Samir’s Selection 01/26/2016 (p.m.)

  • tags: MarvinMinsky AI machineintelligence obituary

  • tags: JulianBarnes interview FT LabourParty politics Shostakovich music Stalin death fear parenting

    • In his own benign republic, he says, “The royal family would be put on the Isle of Wight”; Britain would join the euro and public utilities would be owned by the state. One British water company was eventually owned by Enron, he reveals. At least its bankruptcy led to a great West End musical, I joke. He wins the skirmish: “That’s not the function of a business, to turn into a great musical.”
    • Barnes is intrigued by what an artist such as Shostakovich should do when confronted with power. “There’s not enough imagination in trying to put yourself in his position. What’s the alternative to being cowardly? To be a hero meant to stand up to the state. If you stood up to Stalin you got killed or sometimes your family,” he says.

      “Being a hero was in some ways a stupid thing to do and also morally wrong because you thereby killed your family. And there was no answer; there was no way to live in a country without being contaminated.”

    • He shares a separate trait with Shostakovich: brooding on death. In Nothing to be Frightened Of (2008) Barnes quotes Shostakovich approvingly, describing his fear as: “the most intense emotion of all. I sometimes think that there is no deeper feeling.”

      Barnes has been afraid of death since 15. “It was a sudden ability to concept­ualise the notion of eternal annihilation and non-existence, which I found terrifying, and I’m surprised that everyone doesn’t think about it a lot more . . . Now we scatter the dead, so we can’t visit them. We forget them. I want the dead to be remembered.”

    • He adds: “It also goes back to your own relations with your own parents.” He was “irritatedly fond” of his mother, he wrote in Nothing to Be Frightened Of; her certainties about the world, useful in childhood, became “grindingly repetitive in adulthood”.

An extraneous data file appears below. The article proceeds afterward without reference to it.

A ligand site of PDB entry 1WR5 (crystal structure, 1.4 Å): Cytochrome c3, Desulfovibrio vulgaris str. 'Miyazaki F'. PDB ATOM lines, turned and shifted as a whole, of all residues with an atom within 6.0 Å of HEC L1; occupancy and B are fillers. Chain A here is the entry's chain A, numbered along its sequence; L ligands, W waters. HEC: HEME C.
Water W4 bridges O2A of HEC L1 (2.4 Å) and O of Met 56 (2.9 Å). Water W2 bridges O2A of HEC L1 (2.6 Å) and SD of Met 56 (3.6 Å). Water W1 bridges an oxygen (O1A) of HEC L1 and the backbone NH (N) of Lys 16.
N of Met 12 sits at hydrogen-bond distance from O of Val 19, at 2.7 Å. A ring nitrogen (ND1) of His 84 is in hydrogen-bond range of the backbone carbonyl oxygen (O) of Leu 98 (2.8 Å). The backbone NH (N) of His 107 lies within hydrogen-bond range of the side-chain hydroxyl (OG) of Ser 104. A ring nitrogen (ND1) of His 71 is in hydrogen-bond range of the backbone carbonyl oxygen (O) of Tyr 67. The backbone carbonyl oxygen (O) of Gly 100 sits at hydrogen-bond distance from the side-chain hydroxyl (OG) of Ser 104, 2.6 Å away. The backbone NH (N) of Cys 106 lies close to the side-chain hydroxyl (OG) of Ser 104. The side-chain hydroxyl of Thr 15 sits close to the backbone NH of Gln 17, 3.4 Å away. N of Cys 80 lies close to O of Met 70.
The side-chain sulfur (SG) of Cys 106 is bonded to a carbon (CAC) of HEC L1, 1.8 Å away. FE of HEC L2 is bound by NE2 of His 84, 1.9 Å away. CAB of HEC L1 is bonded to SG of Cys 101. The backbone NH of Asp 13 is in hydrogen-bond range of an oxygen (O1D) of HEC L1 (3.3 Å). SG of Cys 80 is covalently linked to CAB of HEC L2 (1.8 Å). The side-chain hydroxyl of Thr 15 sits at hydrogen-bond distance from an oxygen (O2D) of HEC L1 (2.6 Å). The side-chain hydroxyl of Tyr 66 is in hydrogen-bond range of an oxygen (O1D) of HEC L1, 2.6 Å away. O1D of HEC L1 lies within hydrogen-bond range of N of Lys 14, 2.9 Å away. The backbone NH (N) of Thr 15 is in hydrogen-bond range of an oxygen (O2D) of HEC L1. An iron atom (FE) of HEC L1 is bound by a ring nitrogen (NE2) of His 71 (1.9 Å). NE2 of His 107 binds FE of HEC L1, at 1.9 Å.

Has he softened? “I admired her in her last illness and death. She was brave and un-self-pitying. But, no, I was very fond of my father. He was a very nice man, but I felt that he was swamped by my mother and I never had a relationship with him separately because she would always be there talking.” So it got in the way? “It did get in the way, yes.”

      In “I remember”, a 2013 article for Areté magazine, one buried line about his family stands out: “I remember my father in a heavy wooden casket and my mother in a plastic screw-top jar.”

    • Both parents were French teachers and the family home was in Northwood, a London suburb. “We didn’t really have any friends locally. We were quite enclosed and we didn’t go to stay with people . . . We stayed at home and did our school work and they both marked the homework of other schoolchildren.”
    • He famously fell out with Amis after he ditched Pat as his literary agent. “If someone offends you or damages you or does something to your career, let alone any of those things to someone you like, then I think you should bear a grudge. I’m not a Christian.” He veers into a related anecdote that concludes: “Christian notions of charity and forgiveness don’t always arise in my soul.”

    • The next day I get a courteous email thanking me for lunch. It adds a final confession: “And I did weep at the DVD of Paddington Bear, especially when he puts his duffel coat on.”
  • tags: MarvinMinsky AI machineintelligence obituary

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